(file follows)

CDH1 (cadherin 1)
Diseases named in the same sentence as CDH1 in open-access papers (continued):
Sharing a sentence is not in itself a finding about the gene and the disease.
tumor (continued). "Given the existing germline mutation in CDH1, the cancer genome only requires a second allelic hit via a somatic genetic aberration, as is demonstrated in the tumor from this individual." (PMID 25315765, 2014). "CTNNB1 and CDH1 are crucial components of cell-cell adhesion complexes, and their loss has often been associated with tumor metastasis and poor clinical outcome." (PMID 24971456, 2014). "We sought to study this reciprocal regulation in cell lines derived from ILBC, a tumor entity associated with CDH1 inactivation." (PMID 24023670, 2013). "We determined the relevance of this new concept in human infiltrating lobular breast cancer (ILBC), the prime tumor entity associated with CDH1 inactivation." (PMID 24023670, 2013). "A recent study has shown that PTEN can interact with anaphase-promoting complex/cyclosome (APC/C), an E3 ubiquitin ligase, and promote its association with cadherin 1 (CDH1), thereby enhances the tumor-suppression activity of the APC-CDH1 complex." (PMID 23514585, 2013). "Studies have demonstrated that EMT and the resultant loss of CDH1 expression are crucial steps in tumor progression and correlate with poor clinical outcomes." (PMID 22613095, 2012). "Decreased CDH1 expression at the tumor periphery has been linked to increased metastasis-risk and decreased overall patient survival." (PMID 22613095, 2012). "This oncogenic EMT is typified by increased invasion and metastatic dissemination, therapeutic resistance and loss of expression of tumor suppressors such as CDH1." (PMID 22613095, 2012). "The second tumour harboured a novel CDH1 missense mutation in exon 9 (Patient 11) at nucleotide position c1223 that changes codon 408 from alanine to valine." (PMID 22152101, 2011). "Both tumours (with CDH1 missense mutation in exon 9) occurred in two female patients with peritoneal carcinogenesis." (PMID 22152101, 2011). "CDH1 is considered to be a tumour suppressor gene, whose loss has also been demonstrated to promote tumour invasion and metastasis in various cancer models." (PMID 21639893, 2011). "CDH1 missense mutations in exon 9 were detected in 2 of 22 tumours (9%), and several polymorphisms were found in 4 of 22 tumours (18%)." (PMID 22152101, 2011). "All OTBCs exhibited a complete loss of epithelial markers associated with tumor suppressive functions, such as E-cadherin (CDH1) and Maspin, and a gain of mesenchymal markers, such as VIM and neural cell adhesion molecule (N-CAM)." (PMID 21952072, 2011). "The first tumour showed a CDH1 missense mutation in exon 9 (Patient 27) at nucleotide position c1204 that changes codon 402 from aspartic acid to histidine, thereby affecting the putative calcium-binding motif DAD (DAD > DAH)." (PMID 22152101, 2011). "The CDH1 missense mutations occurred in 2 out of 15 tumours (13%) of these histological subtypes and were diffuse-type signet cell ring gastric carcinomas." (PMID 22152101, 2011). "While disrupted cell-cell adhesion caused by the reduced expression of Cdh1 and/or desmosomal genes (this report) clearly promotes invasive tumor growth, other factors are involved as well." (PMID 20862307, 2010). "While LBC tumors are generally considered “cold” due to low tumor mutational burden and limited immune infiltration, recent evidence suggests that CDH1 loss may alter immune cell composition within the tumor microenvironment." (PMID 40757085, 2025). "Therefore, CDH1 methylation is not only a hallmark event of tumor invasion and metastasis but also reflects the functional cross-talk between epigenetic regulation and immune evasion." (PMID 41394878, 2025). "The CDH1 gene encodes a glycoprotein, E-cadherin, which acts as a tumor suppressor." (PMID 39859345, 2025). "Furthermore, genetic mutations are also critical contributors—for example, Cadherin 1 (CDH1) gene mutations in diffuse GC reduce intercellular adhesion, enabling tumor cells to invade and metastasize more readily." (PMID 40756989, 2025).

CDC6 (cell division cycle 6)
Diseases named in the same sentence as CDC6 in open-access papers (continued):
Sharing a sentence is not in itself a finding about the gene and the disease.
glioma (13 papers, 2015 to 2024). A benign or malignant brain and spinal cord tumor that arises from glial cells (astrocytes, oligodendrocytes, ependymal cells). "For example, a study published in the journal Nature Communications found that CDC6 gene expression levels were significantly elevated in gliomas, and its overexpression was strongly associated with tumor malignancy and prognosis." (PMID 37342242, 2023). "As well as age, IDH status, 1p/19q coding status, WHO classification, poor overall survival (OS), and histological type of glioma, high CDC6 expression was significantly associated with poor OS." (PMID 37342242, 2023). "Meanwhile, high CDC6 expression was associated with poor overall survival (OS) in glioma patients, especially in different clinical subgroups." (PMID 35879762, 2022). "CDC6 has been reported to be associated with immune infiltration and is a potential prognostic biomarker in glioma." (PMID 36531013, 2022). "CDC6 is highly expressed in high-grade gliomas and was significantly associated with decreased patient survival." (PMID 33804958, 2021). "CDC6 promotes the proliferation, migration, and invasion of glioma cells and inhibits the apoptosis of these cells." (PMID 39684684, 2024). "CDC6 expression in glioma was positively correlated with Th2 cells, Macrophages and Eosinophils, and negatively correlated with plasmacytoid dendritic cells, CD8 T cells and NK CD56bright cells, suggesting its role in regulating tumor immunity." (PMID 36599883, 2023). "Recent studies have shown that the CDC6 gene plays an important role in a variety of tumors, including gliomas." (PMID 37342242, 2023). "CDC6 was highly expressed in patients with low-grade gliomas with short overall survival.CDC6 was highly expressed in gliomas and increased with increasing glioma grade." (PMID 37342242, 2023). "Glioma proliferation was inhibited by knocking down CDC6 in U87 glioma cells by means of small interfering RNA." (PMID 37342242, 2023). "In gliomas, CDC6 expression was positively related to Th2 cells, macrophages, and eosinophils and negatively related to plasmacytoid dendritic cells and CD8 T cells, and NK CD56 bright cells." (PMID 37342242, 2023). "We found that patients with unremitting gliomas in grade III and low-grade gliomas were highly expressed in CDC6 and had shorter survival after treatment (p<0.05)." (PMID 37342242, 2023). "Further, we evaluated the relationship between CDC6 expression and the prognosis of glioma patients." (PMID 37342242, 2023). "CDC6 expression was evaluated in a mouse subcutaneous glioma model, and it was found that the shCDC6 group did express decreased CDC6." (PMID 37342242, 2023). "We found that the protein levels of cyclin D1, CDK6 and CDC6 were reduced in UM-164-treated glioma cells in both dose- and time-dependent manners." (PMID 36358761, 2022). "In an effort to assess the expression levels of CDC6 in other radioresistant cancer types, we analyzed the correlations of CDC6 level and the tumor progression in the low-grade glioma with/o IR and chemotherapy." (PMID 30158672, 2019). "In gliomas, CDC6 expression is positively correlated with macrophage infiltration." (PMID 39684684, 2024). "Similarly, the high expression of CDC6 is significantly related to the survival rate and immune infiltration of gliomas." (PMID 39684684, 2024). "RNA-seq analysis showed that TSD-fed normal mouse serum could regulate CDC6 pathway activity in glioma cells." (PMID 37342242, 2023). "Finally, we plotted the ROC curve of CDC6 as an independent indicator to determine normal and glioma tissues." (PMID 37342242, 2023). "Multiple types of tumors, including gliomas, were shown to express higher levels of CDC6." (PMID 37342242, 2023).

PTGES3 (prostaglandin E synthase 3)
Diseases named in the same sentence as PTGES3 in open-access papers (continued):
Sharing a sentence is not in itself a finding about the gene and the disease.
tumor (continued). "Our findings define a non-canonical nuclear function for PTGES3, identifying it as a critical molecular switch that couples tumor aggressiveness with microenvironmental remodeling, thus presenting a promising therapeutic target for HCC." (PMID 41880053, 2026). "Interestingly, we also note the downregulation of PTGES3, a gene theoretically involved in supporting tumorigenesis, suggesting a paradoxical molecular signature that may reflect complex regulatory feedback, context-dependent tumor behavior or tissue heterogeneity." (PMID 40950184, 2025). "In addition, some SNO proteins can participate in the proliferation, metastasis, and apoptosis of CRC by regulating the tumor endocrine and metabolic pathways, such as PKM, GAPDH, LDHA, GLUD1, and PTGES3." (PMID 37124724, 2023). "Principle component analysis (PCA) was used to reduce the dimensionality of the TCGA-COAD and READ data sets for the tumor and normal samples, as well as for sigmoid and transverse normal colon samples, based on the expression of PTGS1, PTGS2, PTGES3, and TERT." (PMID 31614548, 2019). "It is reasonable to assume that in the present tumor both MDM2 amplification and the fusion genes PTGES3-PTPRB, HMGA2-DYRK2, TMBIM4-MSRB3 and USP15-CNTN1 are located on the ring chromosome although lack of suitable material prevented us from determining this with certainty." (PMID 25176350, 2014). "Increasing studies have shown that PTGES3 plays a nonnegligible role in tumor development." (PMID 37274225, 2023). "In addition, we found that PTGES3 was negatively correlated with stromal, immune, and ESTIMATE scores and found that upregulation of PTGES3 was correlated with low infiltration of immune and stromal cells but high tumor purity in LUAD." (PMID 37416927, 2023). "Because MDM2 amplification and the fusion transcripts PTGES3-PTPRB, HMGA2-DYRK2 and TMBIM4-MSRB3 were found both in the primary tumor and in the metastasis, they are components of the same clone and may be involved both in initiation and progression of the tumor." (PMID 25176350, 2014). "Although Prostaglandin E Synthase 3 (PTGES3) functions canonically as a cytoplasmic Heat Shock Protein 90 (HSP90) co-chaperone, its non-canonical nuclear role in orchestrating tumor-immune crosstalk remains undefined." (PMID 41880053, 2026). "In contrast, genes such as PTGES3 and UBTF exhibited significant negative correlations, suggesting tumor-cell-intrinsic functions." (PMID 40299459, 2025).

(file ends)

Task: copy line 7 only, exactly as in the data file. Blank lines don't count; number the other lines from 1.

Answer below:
Sharing a sentence is not in itself a finding about the gene and the disease.